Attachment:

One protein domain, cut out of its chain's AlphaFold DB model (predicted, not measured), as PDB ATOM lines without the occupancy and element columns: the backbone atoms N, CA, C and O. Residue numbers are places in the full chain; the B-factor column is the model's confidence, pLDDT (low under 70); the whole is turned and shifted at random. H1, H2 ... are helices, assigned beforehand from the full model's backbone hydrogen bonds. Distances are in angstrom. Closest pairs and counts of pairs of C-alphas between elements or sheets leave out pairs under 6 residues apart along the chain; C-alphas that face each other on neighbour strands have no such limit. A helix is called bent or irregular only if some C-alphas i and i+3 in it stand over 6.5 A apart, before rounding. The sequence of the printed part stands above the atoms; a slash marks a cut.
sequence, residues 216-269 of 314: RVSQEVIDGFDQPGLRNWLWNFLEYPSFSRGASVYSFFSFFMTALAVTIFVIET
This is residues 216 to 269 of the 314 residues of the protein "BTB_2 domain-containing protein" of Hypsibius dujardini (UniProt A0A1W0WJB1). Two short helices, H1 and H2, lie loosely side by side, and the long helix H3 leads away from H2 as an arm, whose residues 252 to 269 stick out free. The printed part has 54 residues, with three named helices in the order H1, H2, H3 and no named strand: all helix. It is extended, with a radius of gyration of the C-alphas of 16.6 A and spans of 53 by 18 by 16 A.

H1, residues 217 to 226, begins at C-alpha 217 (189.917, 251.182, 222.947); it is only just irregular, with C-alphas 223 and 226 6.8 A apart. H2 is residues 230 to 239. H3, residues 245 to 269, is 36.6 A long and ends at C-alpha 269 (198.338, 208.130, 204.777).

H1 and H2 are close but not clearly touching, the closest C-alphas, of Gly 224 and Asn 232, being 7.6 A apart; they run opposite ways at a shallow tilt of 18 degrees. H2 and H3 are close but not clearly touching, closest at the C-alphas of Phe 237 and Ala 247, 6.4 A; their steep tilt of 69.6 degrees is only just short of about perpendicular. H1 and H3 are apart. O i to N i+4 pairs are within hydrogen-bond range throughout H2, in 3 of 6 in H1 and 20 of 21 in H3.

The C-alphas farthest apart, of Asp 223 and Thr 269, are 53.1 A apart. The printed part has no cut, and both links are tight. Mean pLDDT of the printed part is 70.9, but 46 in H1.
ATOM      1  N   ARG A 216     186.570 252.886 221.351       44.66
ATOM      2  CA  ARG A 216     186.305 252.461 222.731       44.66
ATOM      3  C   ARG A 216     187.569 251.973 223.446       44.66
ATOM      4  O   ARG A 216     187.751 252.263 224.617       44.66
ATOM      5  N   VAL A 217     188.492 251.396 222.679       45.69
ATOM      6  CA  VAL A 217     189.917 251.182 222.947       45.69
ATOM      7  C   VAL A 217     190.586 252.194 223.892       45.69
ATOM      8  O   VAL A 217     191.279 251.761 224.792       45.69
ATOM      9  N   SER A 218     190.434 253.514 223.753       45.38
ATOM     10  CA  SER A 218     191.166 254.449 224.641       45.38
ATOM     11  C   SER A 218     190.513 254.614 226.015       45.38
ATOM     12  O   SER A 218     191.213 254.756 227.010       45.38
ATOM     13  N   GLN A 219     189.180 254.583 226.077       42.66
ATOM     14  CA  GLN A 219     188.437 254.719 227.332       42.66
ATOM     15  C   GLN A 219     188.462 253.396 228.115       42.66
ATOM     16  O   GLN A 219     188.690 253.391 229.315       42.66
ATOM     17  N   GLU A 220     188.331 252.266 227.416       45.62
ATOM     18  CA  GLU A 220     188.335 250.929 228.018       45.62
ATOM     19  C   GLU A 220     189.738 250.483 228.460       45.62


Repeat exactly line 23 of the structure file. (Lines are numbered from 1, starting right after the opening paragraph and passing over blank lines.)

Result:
ATOM     18  CA  GLU A 220     188.335 250.929 228.018       45.62